Monday night’s well-attended City Council hearing at the Mario Umana Academy hosted by City Councilor Lydia Edwards and chaired by Councilor Michelle Wu was the first step in creating a neighborhood-wide Master Plan that will provide a cohesive vision for the neighborhood.
Creating a Master Plan for Eastie will allow resident to ‘drive the bus and not be driven by it’ when it comes to development and other issues in the neighborhood.
“Monday night was something special,” said Edwards after the hearing. “East Boston, thanks for turning out for a positive, first conversation of many focused on improving and building upon our already beautiful community. over 200 members of our community showed up and got to work for our future. This is just the first step. There is more listening, input, and collaboration to be done. I look forward to working with all of you.”
Edwards called the hearing in response to the development boom in the neighborhood and argues an East Boston Master Plan will provides a framework for new growth and development in the community’s commercial districts and waterfront area, while preserving and enhancing the quality of life in the community’s residential neighborhoods.
Edwards began the meeting and set the tone of the night by saying, “We are here to do a bunch of things, but we are not here to complain about what we don’t want or what we don’t like.”
Edwards said the hearing was about getting together and working on a future all residents want to see and a future were all have a voice in the process.
“I’m inviting everyone to dream together and talk about zoning, talk about development and talk about ways to make things happen to improve the neighborhood,” said Edwards.
Edwards was followed by Rep. Adrian Madaro who testified that Eastie is facing an era of unprecedented development.
“The neighborhood in which many of us grew up, and which others have more recently chosen to call their home, looks much different than it used to,” said Madaro. “This growth has allowed for exciting new opportunities- from improved infrastructure, to new businesses and homes, to increased and enhanced green space and access to our waterfront. At the same time, many members of our community have become concerned about the pace of development, and what it means for the fabric of our neighborhood.”
Madaro pointed out that this development is currently guided by the last Master Plan created for our neighborhood, which was completed in the year 2000.
“Nearly twenty years later, this vision has become outdated, and no longer reflects the reality in which the residents of East Boston live,” he said. “I have long advocated for a new Master Plan, which takes into account the present conditions in East Boston, the needs of our community, and the opinions of our residents. The Master Plan process must be robust and community-driven. East Boston residents need to have a seat at the table, and it is their vision for the future of the neighborhood, which must guide its development.”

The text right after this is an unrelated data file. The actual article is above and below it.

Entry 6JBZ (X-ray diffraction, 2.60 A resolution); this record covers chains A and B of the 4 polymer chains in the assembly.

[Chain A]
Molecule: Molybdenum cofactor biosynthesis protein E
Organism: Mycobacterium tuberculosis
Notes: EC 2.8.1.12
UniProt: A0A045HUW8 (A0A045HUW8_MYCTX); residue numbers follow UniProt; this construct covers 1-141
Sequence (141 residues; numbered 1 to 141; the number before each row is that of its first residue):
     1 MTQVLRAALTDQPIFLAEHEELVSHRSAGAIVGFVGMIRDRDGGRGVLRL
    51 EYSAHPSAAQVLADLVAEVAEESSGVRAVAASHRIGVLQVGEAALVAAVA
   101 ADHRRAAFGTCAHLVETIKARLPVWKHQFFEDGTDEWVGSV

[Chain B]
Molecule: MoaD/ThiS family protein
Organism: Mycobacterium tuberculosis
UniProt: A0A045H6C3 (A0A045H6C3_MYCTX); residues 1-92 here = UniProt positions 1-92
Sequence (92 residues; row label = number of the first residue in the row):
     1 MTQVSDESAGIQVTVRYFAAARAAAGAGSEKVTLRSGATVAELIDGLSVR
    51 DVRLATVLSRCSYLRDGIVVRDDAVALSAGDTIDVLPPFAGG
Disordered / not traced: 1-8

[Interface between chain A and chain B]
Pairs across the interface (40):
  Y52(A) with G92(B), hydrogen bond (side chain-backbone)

Madaro and Edwards agreed that this process must be inclusive and transparent to ensure equitable participation with the final plan must account for growth, while maintaining the character of our neighborhood and the beautiful diversity of our community.
“Development must be balanced, with a good mix of residential, retail, and commercial space to fit with the changing needs of the population,” he said.
While a the development of an updated Master Plan will provide East Boston with the clarity and guidance to carefully move forward in an age of rapid development one issue at the meeting came up time and again–Traffic.
Whether the rapid pace of development is to blame for the rush hour gridlock that has plagued Eastie over the past few years remains to be seen, some at Monday’s hearing testified more needs to be done to improve how residents move around the neighborhood and in and out of Boston.
Harbor Now’s Alice Brown announced at the hearing that Lewis Street would be the only future Eastie ferry terminal stop. This was met with some frustration because some would argue having multiple ferry stops in the community would allow for more access to water transportation and lessen the reliance on automobiles to travel to and from Boston.
This was echoed by numerous residents testifying that more needs to be done to address the neighborhood’s traffic woes and parking problems.
Other testified that more needed to be done by the city to improve the public process when it comes to development. Many residents felt the city should be doing more reachout to get more residents involved in the community process. The Boston Planning and Development Agency’s Sara Meyerson promised that the BPDA would begin exploring more ways to get more residents involved in the public process.
Others called on the city to commit legal, technical and financial resources when it comes to combating health issues that arise from Logan Airport pollution.